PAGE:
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I found this (

sich einer Sache unterstehen sich anmaßen, erdreisten, etw. zu tun
niemand unterstand sich, ihr zu widersprechen

So sich einer Sache unterstehen means sich anmaßen etw. zu tun?!

Where does this phrase (sich einer Sache unterstehen) come from and what does it mean literally?

Can these sentences

Er unterstand sich ihr zu widersprechen.
Untersteh' dich nicht ihr zu widersprechen.
Untersteh' dich!

be translated as follows?

He dared to contradict her.
Don't dare to contradict her.
Dare/Arrogate it!

share|improve this question
Yes, the translations are correct. But note that the last one "Untersteh' dich" is almost exclusively used in an ironic sense (to prevent someone from daring something) or in (mock) rebuke. Also it is slightly old-fashioned. – Hulk Mar 19 '14 at 12:11
old-fashioned? I don't think so - I hear it rather frequently. – Thorsten Dittmar Mar 19 '14 at 13:52
Perhaps my feeling comes from mostly hearing it from (grand-)parents using it to gently rebuke children. – Hulk Mar 19 '14 at 13:56
Another thing probably worth mentioning is that it is usually used for daring to go against social conventions/laws or facing someones wrath. I wouldn't use it for courageously dealing with a danger caused by a natural disaster (wagen works for both situations). – Hulk Mar 19 '14 at 14:21
The imperative „untersteh dich!“ is written without an apostrophe. – Loong Oct 9 '14 at 14:23

to dare is one of the meanings of unterstehen. The verb wagen is a possible synonyme. This meaning is documented since the 16th century.

Er unterstand sich, es zu tun. / Er wagte sich, es zu tun.

He dared to do it.

The tricky thing with unterstehen today is when used in imperative sentences:

Untersteh’ dich!

The same with the verb wagen:

Wag es [dir]!

Despite looking like a demand or invitation, both sentences are actually threats not to do something and have the meaning of the english Don’t you dare!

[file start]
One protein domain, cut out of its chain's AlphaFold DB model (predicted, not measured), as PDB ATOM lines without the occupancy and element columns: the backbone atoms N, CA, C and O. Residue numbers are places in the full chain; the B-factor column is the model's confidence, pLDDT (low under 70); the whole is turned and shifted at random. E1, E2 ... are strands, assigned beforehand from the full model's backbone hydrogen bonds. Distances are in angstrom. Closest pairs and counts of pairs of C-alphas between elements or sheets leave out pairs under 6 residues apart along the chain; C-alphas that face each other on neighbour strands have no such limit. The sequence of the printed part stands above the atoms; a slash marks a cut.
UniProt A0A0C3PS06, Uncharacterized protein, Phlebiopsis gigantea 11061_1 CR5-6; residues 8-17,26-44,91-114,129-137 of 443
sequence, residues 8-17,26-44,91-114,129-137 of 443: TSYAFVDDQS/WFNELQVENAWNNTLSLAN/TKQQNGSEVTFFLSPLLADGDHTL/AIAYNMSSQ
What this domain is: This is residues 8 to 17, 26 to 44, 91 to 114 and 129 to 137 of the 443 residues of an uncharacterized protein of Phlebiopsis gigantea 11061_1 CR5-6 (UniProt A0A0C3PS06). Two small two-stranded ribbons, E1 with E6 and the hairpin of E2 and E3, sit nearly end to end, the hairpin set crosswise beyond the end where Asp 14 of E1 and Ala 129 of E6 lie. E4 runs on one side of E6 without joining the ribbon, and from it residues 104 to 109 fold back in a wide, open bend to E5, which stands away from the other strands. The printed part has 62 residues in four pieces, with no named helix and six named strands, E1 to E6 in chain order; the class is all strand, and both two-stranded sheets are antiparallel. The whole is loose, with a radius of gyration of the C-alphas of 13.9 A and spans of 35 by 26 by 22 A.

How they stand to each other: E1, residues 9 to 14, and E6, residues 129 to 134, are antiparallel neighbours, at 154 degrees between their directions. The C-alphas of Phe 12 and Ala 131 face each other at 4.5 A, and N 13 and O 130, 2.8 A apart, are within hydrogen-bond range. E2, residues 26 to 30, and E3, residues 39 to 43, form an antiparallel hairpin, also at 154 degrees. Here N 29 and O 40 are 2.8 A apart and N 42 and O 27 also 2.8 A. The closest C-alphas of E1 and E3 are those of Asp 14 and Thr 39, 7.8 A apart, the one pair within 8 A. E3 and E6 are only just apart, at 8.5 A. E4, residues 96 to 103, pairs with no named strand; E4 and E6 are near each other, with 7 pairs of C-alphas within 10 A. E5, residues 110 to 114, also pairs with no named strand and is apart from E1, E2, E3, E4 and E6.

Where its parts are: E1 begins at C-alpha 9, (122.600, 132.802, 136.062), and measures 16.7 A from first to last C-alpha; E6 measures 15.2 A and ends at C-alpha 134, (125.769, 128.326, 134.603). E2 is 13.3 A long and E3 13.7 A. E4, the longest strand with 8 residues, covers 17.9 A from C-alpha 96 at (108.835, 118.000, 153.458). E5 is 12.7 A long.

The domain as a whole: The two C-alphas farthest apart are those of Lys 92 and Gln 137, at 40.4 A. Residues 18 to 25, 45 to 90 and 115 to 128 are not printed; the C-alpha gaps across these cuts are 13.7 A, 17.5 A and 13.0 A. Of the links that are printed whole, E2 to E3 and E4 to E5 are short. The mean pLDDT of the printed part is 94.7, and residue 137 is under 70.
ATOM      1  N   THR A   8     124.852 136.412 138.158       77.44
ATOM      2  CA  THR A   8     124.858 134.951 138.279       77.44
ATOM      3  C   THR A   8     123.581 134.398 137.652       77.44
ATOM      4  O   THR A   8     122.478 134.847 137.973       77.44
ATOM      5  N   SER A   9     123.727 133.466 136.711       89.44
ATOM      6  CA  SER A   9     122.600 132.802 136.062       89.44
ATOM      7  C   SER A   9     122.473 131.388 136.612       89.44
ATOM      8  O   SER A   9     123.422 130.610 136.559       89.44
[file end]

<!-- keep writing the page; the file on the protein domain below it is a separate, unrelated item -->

I can’t really explain why the definition changes from dare to not dare when used as an imperative, but I think of it as a non-expressed hint to consequences:

Untersteh’ dich [und du wirst sehen, was passiert]!

Wag es dir [und du wirst sehen, was passiert]!

Dare it and you’ll see what happens!

Since the imperative is the mostly used form of unterstehen I could imagine that in a few decades the meaning will completely change from dare to not dare, but that’s just pure speculation.

Other meanings of unterstehen include to accomplish/achieve which is documented since the 8th century and no longer in use today and to be under sb or to be subject to sb/sth, documented since the 17th century. Here’s an example sentence:

Ich unterstehe der Abteilung Rechnungswesen.

I’m under the accountants' section.

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The dir in Wag es dir is dialect. Normally you'd say Wage es! or Wage es bloß nicht! – Thorsten Dittmar Mar 19 '14 at 13:50
@dulange Do you have a reference for the historical usage? Are the examples quotes or your own creation? – Hulk Mar 19 '14 at 13:54
@Hulk About the historical usage I read so on the German Wiktionary page refering the Etymologisches Wörterbuch des Deutschen by Wolfgang Pfeifer. The examples are just spontaneous creations and may contain colloquial language as pointed out by Thorsten. – dulange Mar 20 '14 at 10:52
@dulange thanks for the clarification. I was mainly asking because the combination of wage es with dir sounds very strange or even wrong to me, and I was wondering if it was some kind of out-dated or region-specific usage. – Hulk Mar 20 '14 at 11:50

I'm Austrian, and I have never in my life heard the word "unterstehen" except in imperative form to mean "don't you dare". So if you use this word in Austria, chances are you won't be understood, or misunderstood.

In other words, the thing dulange predicts has already happened here.

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